It is an indisputable fact that Africa remains the most backward continent. This situation is largely our fault. Africa has the world’s largest deposits of natural resources, most of which are absolutely essential for the comforts of modern life. But those countries that have them in plenty give them away for next to nothing. As a result their people live in untold poverty in some indefinable age – certainly not modern. In a country not far from here, where reportedly precious minerals can be picked from every village path and cranny in the ground, citizens still hunt birds, monkeys, other hairy crawling insects and slithering reptiles for sustenance.
The continent is divided along multiple small, inconsequential things. We are also largely to blame for this. We get divided over such stupid things as which European languages we use or preference for tomato ketchup or mayonnaise. Sometimes these silly things determine how serious matters concerning our continent are determined.
Not surprisingly, Africa is weak as individual countries and collectively. We do not have a single voice and our disparate voices are so discordant they do not command attention, or so frail they can’t be heard.
One needs only to look at what happened in Libya and Ivory Coast last year to appreciate this point. The African Union was essentially absent in Libya, and when it woke up to the reality in country, it was ignored like it did not exist. NATO went on to bomb Libya and drive Gaddafi into a drainage pipe where he was eventually ferreted out and killed in the gruesome manner not even he deserved.
In Ivory Coast, as the AU talked and dithered, French troops walked into President Laurent Gbagbo’s bedroom and marched him out in the most undignified fashion. Most people can remember the pathetic bewildered look on Gbagbo’s face as he was led out of his bedroom.
Today, in the conflict in the Democratic Republic of Congo the loudest noises are being made by foreigners – the media, UN, NGOs and foreign governments. The voice of the Congolese, particularly that of those directly affected by the conflict have been drowned by external noise. The rest of the Congolese, including the government and the military, are actually happy to surrender responsibility for their nation’s wellbeing to strangers.
That’s how pathetic things can be – when nationals gleefully participate in the emasculation of their countries. It is actually criminal.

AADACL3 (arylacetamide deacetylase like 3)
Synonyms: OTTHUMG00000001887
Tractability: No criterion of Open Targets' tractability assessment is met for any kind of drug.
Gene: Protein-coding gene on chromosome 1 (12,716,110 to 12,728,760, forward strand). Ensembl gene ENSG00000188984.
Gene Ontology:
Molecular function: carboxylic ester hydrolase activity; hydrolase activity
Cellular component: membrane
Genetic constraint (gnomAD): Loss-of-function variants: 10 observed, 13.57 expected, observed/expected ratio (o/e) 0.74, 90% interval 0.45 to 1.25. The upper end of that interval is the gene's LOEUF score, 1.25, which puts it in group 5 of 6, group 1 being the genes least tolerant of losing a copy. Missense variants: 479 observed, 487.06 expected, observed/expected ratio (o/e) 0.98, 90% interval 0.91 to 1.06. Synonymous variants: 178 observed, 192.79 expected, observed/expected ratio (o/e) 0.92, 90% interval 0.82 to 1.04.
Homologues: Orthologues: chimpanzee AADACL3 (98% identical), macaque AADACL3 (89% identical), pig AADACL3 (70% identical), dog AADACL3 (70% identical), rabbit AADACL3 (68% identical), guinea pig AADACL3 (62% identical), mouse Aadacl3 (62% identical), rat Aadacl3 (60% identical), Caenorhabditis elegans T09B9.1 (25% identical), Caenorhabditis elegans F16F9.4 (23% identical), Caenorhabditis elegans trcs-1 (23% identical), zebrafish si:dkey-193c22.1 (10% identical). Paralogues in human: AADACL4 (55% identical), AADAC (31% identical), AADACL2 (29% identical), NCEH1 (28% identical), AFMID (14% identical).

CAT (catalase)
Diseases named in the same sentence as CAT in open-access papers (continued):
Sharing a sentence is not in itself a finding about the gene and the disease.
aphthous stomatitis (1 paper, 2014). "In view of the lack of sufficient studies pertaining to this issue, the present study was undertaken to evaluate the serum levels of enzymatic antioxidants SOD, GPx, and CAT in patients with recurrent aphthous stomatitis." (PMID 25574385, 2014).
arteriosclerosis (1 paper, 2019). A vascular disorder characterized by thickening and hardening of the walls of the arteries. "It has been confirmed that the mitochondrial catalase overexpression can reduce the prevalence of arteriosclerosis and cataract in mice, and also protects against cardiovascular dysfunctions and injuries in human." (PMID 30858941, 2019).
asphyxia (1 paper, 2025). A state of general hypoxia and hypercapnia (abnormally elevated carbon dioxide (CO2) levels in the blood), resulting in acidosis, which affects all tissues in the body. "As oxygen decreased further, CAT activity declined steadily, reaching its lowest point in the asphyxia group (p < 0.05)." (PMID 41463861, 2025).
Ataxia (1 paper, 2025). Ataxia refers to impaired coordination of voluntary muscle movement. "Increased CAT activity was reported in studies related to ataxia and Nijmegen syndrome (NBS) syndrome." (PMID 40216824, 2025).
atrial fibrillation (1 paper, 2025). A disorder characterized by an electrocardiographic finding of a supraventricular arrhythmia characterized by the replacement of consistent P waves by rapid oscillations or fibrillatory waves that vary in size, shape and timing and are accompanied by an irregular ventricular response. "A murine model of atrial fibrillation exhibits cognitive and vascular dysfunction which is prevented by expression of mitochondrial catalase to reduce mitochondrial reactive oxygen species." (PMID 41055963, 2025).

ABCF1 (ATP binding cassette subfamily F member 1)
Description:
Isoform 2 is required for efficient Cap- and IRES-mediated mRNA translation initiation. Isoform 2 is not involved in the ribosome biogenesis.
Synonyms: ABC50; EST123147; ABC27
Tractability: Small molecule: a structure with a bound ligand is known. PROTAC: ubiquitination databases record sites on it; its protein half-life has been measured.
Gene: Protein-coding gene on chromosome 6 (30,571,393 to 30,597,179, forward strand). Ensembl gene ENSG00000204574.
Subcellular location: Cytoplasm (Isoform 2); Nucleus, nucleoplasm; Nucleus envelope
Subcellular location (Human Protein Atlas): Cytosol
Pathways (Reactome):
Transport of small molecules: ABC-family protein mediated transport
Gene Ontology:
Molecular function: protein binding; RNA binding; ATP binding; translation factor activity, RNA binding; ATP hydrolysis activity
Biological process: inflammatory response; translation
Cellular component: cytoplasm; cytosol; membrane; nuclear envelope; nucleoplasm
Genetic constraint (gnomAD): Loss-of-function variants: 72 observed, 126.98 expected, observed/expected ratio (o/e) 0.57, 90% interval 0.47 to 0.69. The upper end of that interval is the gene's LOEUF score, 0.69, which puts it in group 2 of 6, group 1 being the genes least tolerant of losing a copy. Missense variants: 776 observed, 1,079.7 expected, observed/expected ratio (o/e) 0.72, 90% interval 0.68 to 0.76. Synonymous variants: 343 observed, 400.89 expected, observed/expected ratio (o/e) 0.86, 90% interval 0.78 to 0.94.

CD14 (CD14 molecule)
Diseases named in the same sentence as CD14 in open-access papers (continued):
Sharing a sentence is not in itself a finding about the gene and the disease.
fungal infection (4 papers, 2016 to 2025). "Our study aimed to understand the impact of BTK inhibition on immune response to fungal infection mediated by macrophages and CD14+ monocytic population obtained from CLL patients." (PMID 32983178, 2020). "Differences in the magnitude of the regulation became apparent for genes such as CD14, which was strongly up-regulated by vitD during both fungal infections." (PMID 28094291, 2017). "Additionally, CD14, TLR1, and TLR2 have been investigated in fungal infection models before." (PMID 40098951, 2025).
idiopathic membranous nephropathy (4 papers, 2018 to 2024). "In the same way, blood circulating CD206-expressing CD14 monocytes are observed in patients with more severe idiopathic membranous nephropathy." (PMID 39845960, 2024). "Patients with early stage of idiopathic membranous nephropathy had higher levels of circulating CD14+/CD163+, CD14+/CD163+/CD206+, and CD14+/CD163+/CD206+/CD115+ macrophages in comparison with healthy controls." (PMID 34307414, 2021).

It is not in the DRC that this is happening. Even here in Rwanda there are people willing to subject their country to shame and pain.
In the past several weeks different groups of Rwandans have been jumping for joy because donors have cut aid to Rwanda. They have been celebrating the supposed difficulty their country is bound to face.
Now, it is only traitors or the insane who wish pestilence visited on their country or revel in the destruction of their home. But the so-called opposition political groups are doing just that. In the process, they have shown themselves to have no programme except greed and a readiness to surrender the right to decide the national interest to foreigners.
Yet in the countries where they live and from where they commit such treason, sometimes with the active backing of elements from those countries, such things never happen. Whenever the countries are attacked or threatened, all differences are set aside; they close ranks and defend the common interest.
Our neighbours in DRC are also happy that Rwanda is getting the stick, especially from the UN and some Western countries. They can’t stop applauding the countries that have supposedly cut aid to Rwanda. Yet an economically strong Rwanda is in the best interests of Congo – except, of course, if they are driven by spite and want to drag everyone to their level of incompetence and dysfunction.
Congolese experts in sounding the alarm (that seems their only expertise) have convinced SADC to join the bandwagon of those brandishing the stick against Rwanda.
Even some African academics and scholars and all manner of activists have taken up bashing of African countries supposedly in the name of higher ideals in a vain attempt to gain acceptability in the West. In effect what they achieve is support to burn their own house.
It does not require super intelligence to notice that such attitudes cannot serve Congo’s or Africa’s interests. Instead they play into the hands of foreigners who have a different agenda.
Of course, such divisions and lack of common purpose are not new in African history. The continent was colonised because of that. African response to colonialism was divided between resisters who sought to defend their independence and national interests, collaborators driven by greed and guarantees of personal positions, and those who had no clue about what to do.
This is happening again. We have people prepared to collaborate with forces bent on arresting our progress. That should not be allowed to happen.